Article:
It was in the early 1990s also that a drug addict and criminal named Thomas Grover said he had been molested as a 15-year-old by MacRae. The first assault, he said, occurred during a counseling session in the early 1980s. He returned for counseling three more times because, he said, after each bout with the priest he suffered total amnesia, his memory erased until one day years later he remembered all. Grover eventually collected $200,000 from the church.

    Under pressure from the Globe, MacLeish and others, the church paid Shanley’s accuser, a military malcontent named Paul Busa, $500,000; it defrocked Shanley, presumed guilty on every front, and it did all of this before the trial had even begun. Let that sink in, too.

    Busa claimed he was raped every Sunday or every other Sunday after being plucked from catechism classes. He said this began when he was 6, and each time he too suffered total amnesia, thus going like a lamb to the slaughter, unknowing, again and again for three years, on the busiest day, in a busy church, where children were in the care of several adults, none of whom could corroborate anything.

    Busa made up his memories – literally, he started sketching them out in journal entries dated before his claimed epiphany of remembering – and those newly minted memories degenerated before and during the trial. Thus the jury heard of only a few instances of molestation, thin on detail, vague as to time and less baroque than initially stated. On the witness stand Busa substituted tears and shouting for recall. Some jurors later said they considered tears and shouting evidence. Although he had sworn in depositions that the priest had forced him to perform fellatio, on the witness stand Busa couldn’t recall. The judge just dropped that count from the charges, and the prosecutor argued that the accuser’s shifting stories, which in another context might be called perjury or at least backpedalling, evasion, unreliability, actually proved his veracity. If Busa had wanted to lie, she said, “it could have been a better lie”.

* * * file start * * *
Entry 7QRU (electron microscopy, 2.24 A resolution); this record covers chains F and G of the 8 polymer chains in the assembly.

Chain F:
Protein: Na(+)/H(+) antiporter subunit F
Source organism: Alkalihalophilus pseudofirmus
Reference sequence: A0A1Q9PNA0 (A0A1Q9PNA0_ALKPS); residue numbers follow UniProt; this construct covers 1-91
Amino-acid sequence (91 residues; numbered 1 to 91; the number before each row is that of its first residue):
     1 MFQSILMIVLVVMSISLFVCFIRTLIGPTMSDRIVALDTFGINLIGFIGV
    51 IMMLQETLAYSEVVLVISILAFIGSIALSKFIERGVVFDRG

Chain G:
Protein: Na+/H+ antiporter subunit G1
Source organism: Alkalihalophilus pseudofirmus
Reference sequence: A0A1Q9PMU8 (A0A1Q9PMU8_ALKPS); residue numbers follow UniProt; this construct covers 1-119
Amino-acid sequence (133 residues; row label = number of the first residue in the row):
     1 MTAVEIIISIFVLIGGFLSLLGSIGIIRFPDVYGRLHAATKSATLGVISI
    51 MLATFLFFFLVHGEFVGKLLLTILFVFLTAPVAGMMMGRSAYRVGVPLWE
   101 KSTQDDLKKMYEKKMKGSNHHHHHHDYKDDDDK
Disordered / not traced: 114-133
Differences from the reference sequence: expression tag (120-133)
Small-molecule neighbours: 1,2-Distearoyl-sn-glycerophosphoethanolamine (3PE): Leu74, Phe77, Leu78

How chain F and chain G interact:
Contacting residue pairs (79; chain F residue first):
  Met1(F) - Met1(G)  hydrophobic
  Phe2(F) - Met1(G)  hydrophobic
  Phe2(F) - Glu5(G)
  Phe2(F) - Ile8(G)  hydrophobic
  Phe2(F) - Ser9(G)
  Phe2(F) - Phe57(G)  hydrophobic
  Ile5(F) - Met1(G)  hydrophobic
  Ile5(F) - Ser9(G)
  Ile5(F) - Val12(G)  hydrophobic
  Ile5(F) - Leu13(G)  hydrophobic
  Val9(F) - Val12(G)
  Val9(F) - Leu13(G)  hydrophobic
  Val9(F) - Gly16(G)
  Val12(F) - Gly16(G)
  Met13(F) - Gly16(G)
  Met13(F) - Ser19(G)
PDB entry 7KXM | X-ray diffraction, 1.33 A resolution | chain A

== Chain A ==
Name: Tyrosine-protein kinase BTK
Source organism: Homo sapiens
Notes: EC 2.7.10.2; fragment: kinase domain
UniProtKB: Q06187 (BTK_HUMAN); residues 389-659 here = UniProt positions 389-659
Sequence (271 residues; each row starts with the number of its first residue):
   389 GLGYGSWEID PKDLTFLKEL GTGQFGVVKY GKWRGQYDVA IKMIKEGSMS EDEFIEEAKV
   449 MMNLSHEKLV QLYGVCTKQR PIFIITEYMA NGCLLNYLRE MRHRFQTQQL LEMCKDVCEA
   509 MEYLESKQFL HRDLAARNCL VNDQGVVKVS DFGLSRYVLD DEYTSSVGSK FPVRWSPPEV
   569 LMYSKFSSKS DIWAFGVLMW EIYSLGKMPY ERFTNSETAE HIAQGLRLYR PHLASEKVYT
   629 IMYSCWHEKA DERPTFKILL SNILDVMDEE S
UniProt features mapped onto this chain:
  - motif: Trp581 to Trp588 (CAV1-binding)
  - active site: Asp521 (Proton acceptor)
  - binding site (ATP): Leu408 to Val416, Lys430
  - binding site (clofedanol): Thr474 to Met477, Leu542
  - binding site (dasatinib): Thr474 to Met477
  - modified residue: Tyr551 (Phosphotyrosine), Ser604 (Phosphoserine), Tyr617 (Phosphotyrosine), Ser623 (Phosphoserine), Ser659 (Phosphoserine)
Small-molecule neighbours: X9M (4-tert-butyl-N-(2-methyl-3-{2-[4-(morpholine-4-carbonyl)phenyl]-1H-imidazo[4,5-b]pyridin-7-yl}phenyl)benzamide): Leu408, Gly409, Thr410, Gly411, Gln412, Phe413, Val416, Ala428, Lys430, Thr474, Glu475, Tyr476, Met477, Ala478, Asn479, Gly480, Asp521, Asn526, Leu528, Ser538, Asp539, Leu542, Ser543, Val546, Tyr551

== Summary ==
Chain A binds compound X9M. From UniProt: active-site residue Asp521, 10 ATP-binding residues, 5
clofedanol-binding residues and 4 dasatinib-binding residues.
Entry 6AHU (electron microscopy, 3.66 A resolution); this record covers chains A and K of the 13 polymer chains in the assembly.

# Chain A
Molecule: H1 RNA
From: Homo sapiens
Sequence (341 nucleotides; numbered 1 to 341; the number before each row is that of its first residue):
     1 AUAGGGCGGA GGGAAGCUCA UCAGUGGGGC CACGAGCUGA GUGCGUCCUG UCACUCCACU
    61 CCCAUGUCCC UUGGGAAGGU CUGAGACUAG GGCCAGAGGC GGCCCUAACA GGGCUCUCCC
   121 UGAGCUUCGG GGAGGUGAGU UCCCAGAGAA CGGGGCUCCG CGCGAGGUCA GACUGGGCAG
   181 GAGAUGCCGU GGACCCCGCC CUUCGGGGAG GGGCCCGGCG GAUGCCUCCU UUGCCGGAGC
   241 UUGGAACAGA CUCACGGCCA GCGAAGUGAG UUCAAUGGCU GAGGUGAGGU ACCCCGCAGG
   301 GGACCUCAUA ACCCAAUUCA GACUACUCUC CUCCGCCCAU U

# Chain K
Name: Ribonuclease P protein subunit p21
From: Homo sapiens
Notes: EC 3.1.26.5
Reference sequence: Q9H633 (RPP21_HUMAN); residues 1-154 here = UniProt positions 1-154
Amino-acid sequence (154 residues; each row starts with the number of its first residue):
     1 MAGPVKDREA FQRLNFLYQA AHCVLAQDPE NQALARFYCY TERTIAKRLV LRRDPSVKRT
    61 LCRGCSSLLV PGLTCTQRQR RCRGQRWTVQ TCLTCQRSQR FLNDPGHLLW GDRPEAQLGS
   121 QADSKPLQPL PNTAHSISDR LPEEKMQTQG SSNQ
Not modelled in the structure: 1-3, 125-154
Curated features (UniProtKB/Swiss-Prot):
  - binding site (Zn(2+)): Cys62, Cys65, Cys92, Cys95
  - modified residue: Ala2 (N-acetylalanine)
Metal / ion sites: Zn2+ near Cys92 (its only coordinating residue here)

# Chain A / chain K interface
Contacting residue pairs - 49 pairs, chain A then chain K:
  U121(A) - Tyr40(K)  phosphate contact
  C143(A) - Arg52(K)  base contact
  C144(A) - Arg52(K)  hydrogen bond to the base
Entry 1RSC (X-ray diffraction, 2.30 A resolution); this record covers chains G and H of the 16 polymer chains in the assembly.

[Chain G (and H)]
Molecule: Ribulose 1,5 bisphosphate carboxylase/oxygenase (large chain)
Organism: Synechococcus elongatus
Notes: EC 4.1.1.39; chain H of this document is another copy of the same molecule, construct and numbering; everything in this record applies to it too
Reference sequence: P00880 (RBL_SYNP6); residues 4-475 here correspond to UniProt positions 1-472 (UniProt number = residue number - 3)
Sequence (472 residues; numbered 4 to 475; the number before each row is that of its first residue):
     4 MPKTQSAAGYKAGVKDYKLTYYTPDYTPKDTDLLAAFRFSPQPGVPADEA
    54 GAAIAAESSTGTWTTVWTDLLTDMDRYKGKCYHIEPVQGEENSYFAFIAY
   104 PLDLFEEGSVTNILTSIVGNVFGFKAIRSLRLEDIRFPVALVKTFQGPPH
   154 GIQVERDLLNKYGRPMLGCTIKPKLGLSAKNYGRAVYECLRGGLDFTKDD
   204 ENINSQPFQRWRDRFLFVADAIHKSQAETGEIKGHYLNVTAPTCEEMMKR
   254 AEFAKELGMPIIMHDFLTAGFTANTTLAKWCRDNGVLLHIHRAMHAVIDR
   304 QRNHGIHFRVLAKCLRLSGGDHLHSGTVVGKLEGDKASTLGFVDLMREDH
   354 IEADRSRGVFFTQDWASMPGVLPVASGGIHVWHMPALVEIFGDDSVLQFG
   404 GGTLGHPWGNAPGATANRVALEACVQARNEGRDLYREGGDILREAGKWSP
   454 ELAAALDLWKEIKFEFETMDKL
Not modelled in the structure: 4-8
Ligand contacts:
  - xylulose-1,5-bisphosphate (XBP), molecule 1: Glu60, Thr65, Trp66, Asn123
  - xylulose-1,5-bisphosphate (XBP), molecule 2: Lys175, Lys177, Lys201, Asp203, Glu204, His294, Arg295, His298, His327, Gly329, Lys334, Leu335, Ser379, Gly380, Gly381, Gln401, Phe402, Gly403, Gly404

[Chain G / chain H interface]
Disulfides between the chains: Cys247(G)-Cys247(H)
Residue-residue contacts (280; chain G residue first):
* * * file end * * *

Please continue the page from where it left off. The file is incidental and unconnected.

Claims of sexual abuse based on recovered memory – or repressed memory of trauma, dissociative amnesia, the names are many – were not uncommon in 1994, when MacRae faced trial, but they had been virtually eliminated in courts by 2005, when Shanley was at the bar. Research psychologists had produced a formidable and damning body of literature on the subject. Therapists who once rode high on the spurious diagnosis had been disgraced, stripped of their licenses and revealed as dangerous frauds in successful malpractice suits. And scientific-legal teams had established precedent that this was “junk science”, hence inadmissible in prosecutions. (Anyone interested in the record of reason can start with the work of Harrison G. Pope, Jr. et al., Richard McNally et al., and with the court rulings in State of Rhode Island v. Quattrocchi [1999] and Barrett v. Hyldburg [1998].)